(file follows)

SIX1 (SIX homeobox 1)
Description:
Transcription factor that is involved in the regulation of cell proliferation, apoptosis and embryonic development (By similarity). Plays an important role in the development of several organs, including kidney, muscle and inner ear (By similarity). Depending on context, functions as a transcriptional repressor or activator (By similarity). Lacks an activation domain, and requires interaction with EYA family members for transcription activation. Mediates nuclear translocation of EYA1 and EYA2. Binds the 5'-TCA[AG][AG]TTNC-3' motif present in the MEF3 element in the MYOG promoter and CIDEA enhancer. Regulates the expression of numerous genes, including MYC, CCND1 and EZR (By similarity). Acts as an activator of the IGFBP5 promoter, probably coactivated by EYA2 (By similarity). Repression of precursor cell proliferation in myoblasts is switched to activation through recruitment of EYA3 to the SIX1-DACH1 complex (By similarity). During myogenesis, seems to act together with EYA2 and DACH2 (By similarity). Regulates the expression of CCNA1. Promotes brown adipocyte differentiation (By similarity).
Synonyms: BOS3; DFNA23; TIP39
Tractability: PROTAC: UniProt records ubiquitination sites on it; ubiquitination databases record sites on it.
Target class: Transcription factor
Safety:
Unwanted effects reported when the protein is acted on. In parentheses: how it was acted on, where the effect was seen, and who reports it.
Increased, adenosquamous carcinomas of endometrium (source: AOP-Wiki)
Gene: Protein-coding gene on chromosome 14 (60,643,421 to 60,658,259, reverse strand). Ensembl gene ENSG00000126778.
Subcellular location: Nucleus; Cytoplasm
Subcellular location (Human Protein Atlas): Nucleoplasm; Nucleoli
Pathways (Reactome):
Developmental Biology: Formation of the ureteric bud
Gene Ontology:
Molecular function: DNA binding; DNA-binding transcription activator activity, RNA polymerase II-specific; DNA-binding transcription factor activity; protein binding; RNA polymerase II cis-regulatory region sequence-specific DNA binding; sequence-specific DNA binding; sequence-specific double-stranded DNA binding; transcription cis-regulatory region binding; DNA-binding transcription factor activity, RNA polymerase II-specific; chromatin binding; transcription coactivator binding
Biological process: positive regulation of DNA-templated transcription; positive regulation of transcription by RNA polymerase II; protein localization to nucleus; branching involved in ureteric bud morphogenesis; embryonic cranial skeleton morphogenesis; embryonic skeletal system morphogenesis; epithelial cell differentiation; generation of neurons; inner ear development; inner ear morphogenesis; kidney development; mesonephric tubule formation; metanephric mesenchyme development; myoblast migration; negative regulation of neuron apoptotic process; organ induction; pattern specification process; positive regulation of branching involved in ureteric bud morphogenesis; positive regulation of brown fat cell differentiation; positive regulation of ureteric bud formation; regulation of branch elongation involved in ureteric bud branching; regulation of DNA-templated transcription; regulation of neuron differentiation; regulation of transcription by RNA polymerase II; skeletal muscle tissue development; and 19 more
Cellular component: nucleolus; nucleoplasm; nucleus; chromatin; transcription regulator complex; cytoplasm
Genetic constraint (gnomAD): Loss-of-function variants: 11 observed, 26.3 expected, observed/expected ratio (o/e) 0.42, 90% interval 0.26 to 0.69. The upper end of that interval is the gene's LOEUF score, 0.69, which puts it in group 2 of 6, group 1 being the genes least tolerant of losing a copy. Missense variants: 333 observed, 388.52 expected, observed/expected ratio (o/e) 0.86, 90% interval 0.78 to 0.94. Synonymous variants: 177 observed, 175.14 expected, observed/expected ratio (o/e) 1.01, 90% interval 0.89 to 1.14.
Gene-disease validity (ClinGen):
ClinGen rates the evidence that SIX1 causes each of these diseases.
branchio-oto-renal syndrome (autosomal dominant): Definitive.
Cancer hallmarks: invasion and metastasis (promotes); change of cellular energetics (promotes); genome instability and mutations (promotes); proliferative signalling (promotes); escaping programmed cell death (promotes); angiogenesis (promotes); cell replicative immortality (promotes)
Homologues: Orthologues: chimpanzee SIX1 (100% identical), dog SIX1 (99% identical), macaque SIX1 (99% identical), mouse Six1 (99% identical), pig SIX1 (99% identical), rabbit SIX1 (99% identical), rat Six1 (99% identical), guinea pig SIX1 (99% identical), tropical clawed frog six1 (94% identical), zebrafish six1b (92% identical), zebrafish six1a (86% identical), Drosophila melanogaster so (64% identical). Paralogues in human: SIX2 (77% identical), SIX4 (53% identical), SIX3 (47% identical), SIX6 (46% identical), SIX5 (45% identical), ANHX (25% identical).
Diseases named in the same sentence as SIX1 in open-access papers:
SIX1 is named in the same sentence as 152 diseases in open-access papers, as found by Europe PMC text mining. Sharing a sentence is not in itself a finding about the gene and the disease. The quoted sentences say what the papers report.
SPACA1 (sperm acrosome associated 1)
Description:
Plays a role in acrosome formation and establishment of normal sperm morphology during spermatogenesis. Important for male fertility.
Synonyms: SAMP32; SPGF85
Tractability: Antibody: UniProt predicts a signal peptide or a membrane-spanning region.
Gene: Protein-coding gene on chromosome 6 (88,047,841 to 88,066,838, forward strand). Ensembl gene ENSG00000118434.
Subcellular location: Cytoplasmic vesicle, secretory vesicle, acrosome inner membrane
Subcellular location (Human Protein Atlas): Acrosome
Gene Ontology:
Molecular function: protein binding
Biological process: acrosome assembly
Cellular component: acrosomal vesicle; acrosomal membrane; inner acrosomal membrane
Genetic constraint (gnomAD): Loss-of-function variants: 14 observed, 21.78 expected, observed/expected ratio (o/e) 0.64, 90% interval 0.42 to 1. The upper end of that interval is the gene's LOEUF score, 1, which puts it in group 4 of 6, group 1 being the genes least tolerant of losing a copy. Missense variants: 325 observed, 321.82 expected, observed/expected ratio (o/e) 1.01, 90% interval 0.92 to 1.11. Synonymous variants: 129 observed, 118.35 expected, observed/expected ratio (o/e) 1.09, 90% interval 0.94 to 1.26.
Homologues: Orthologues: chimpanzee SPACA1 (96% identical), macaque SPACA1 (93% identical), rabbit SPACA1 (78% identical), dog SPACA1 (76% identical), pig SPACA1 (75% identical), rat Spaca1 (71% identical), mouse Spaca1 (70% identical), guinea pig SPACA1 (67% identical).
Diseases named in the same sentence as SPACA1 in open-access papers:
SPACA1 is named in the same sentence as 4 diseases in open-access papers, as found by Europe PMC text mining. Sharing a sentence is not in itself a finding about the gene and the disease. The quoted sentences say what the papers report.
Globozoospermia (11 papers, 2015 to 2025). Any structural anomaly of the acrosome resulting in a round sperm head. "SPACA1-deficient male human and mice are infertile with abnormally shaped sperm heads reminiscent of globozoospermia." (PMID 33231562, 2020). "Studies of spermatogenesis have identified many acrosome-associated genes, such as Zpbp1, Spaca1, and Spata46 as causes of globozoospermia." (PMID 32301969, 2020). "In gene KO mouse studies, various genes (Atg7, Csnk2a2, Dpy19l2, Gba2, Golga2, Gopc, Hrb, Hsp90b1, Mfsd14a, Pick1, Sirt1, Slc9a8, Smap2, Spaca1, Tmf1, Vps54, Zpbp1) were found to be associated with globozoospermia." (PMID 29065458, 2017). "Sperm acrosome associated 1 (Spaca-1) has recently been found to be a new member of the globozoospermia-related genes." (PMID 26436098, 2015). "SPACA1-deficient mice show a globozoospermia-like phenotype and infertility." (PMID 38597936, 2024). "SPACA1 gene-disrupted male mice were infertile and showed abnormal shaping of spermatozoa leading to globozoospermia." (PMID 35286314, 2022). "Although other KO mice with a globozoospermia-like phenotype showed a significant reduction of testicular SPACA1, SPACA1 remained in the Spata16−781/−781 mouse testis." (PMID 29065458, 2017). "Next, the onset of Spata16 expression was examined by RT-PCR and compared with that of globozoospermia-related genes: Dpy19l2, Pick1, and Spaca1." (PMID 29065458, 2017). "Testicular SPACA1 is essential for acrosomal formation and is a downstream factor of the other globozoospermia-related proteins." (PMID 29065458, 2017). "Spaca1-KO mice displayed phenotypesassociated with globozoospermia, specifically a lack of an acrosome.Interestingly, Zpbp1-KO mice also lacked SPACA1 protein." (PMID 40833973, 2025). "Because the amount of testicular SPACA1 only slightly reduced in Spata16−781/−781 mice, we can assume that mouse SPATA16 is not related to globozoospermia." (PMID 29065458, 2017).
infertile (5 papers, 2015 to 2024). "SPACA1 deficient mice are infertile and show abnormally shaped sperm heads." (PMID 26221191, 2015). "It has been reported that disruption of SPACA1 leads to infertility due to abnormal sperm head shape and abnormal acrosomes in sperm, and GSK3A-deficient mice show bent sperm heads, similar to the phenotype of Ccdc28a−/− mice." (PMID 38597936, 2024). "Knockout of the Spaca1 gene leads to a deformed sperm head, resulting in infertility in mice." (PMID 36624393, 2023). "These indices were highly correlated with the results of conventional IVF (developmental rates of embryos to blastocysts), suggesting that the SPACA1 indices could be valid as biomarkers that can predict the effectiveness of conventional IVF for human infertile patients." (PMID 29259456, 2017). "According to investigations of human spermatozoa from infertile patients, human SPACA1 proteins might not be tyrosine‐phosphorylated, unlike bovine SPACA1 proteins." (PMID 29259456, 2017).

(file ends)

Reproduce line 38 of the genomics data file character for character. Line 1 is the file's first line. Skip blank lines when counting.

Cellular component: acrosomal vesicle; acrosomal membrane; inner acrosomal membrane